# What is the probability mass function of the scaled Poisson distribution?

Given a scaled Poisson random variable $Y = cX$, where $X$ is a Poisson random variable with mean $\lambda$, what is the probability mass function (PMF) of $Y$?

The PMF of $X$ is $$p(x) = e^{-\lambda} \lambda^x/x!$$ and MATLAB has a function for it, which is poisspdf. The question is how to compute the PMF of $Y$?

• +1. I have edited your post to sound a bit clearer. I replaced PDF with PMF because discrete distributions have "mass functions", not "density funcitons". Please note that the currently accepted answer is wrong. Of course $Y$ has a PMF and one can write down the formula. – amoeba Nov 22 '17 at 18:48
• The answer is given here btw: math.stackexchange.com/a/1640155/166099. – amoeba Nov 22 '17 at 18:55

To avoid confusion, use subscripts to denote the corresponding random variable.

Let $y\in\{0,c,2c,\ldots\}$ and observe that when $c\ne 0$,

$$p_Y(y) = p_X\left(\{x\mid cx=y\}\right) = p_X\left(\{y/c\}\right) = e^{-\lambda}\frac{\lambda^{y/c}}{(y/c)!}.$$

When $c=0$ the only possible value of $y$ is $0$ and $$p_Y(0) = p_X\left(\{x\mid 0x=0\}\right) = p_X\left(\{0,1,2,\ldots\}\right) = 1.$$

The general rule applied here is that when $X$ is any random variable, $f:\mathbb{R}\to\mathbb{R}$ is a measurable function, and $Y=f(X)$, then for any Borel set $\mathcal{B}\subset\mathbb{R}$

$$\Pr(Y\in\mathcal{B}) = \Pr(f(X)\in\mathcal{B}) = \Pr(X\in f^{-1}(B))$$

where

$$f^{-1}(\mathcal B) = \left\{x\in\mathbb{R}\mid f(x)\in\mathcal{B}\right\}.$$

These aren't really facts about probabilities per se: you can see they are merely stating basic properties of functions.

In this particular case the map is $f(x)=cx$ and $\Pr$ is a Poisson distribution; but exactly the same approach works for any (measurable) $f$ and any distribution whatsoever.

• Yes we can!  – amoeba Nov 22 '17 at 21:29
• Carl, please explain why you think not--then we might be able to help you. Exactly what part(s) of this explanation are the cause of your downvote? Incidentally, although I don't know the problem that motivated this question, I can propose some natural applications. One is that you have recorded nonnegative data as counts in bins $0-c$, $c-2c$, $2c-3c$, etc.; you have modeled those counts with a Poisson$(\lambda)$ distribution for the bin indexes $0,1,2,\ldots$; and you now wish to express that model in the original units of measurement by multiplying the bin indexes by $c$. – whuber Nov 22 '17 at 21:39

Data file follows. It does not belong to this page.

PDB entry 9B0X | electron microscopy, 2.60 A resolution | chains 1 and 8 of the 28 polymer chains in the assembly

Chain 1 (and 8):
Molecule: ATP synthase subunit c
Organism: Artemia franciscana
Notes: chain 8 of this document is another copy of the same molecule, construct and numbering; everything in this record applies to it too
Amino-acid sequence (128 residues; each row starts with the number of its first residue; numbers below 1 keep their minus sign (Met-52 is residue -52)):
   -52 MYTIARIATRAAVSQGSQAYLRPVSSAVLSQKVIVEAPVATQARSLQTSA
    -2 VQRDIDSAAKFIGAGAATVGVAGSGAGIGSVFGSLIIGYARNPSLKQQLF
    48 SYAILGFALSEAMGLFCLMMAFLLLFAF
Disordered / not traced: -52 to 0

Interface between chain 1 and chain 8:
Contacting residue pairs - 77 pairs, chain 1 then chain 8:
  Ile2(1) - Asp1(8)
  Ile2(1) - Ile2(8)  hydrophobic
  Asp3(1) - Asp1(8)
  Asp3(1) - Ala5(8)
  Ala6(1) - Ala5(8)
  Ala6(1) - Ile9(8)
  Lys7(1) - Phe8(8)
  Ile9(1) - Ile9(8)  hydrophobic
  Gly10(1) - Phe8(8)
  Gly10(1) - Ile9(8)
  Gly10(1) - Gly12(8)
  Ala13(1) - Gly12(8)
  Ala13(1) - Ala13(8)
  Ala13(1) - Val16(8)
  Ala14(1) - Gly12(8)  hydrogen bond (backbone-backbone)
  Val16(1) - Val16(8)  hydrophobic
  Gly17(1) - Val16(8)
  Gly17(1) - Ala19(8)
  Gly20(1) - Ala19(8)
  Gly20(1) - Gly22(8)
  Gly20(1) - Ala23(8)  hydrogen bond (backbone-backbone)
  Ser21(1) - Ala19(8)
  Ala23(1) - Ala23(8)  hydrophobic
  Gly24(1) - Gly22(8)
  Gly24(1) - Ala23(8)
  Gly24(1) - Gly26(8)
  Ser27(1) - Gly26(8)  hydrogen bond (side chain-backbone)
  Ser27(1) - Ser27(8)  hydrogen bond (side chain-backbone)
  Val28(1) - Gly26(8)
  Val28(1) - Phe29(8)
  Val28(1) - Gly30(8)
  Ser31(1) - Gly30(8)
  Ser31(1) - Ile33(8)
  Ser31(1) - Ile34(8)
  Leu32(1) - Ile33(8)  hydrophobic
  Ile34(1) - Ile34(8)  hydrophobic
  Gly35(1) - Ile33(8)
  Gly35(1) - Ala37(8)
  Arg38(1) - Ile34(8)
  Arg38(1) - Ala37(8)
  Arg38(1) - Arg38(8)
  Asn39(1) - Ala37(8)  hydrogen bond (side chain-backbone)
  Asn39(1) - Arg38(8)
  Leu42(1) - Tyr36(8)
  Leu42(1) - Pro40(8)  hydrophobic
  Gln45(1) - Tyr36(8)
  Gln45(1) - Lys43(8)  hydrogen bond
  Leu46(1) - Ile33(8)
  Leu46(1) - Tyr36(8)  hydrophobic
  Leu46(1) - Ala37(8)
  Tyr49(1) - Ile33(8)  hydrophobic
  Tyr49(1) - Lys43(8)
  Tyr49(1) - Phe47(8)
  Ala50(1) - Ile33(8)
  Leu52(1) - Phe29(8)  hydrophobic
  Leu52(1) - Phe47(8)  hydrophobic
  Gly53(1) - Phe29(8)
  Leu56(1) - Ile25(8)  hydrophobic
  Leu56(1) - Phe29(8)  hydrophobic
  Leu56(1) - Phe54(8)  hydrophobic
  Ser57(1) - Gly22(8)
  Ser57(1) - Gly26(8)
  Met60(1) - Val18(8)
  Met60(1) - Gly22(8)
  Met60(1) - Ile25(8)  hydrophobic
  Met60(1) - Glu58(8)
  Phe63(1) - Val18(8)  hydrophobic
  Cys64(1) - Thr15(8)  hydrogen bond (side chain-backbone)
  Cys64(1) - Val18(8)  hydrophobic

• @Carl I'm sorry, but somehow we're not communicating. One is free, independently of however the data might behave (which is governed by $\lambda$), to choose whatever bin width one might like. Your statement therefore must be based on some other meaning of what $\lambda$ represents. At some point the English has to give over to the precision of mathematical notation. I have taken some trouble to be careful about that, so I will stand behind it. I would invite you once more to offer a similarly justified and precise solution in your post. – whuber Nov 23 '17 at 0:48
• @Carl I'm sorry about the trouble--it's always tough to respond to downvoting, especially on an old post when you don't have the time (or inclination) to do it immediately. – whuber Nov 23 '17 at 1:02
• Thanks for the clarification @Carl. So what you mean is that scaled Poisson distribution is not a Poisson distribution anymore? Do I understand your statement correctly? If so, we are all in full agreement: of course it's not a Poisson distribution anymore!! Who said otherwise? – amoeba Nov 24 '17 at 8:01